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Old for some/new for me (or, my butt hurts)

Old 01-19-19, 08:51 PM
  #1  
spelger
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Old for some/new for me (or, my butt hurts)

today i went to my LBS and when through something called a spin scan analysis. if you don;t know what it is it is supposed to measure how well/efficient your pedal stoke is. mine stunk. but i learned what i need to do. me? i need to concentrate more on lifting and sweeping and less on pushing with my quads. this was a real eye opener. in just one session i was able to see a difference of about 30 watts with what seemed less effort, and, AND i was able to consistently do this for about an hour! i have been going there for a class two days a week (winter sucks) and noticed that some others can hold a conversation 45 minutes into a "ride," me? i\ve always felt like there was not enough air to keep me going. today was so different, more power and less panting. i will feel it tomorrow for sure. i am so surprised at how wrong i have been peddling. with this new found technique i cannot wait for real riding weather.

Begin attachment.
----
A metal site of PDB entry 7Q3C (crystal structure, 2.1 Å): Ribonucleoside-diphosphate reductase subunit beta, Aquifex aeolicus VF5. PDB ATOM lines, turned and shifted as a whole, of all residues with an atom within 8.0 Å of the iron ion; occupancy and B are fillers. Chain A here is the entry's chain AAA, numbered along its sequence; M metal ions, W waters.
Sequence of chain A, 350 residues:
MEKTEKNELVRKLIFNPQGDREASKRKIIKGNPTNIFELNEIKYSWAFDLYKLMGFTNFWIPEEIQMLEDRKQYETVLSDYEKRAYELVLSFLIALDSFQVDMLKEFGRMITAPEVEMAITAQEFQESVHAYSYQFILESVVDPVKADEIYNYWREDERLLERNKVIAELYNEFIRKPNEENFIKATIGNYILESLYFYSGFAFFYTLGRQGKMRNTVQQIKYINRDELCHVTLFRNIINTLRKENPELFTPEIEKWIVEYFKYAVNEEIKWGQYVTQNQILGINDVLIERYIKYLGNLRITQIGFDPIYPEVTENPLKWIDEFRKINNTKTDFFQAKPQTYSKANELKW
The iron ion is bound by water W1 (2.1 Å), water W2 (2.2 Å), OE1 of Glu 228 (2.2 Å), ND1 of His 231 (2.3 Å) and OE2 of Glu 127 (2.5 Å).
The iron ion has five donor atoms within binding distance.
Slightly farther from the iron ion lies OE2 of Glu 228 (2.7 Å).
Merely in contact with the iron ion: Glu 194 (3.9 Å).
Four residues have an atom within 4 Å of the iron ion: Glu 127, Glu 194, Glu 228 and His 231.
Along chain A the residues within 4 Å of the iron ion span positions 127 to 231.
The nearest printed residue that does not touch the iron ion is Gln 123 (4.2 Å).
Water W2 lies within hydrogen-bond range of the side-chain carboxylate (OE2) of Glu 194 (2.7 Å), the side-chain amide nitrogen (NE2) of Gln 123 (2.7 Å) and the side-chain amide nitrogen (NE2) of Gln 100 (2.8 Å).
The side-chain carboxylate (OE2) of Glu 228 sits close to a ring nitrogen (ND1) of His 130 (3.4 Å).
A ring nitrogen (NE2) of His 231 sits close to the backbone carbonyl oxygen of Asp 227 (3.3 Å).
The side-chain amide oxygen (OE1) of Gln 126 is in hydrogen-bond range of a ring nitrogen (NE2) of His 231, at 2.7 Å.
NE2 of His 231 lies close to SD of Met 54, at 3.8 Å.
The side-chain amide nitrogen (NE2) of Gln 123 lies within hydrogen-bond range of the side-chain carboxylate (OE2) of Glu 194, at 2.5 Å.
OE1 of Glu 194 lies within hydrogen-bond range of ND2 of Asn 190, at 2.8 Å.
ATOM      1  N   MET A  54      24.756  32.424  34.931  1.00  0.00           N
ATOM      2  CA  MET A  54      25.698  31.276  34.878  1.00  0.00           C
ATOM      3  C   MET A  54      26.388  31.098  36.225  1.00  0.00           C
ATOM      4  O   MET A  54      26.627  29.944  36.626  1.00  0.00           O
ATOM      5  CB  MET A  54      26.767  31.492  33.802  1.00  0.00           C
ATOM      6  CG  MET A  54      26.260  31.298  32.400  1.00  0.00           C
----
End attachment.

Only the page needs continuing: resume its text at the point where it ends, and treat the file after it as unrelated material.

has anyone done this before? what is your take? good/bad/indifferent?

-scott
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Old 01-19-19, 10:53 PM
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I "saw the light" when I began training with rollers. I used a set which had two small rollers in front instead of the single, large roller, the smaller rollers greatly increased pedaling resistance. After 20 or 30 minutes I could keep my balance well enough not to have to hold onto anything, and the first thing I noticed was the sound, the "whir, whir, whir" sound which occurred each time I stepped on a pedal. With a great deal of effort, I was eventually able to pedal with a single, steady "whirrrrrrrrrrrr." This took some weeks.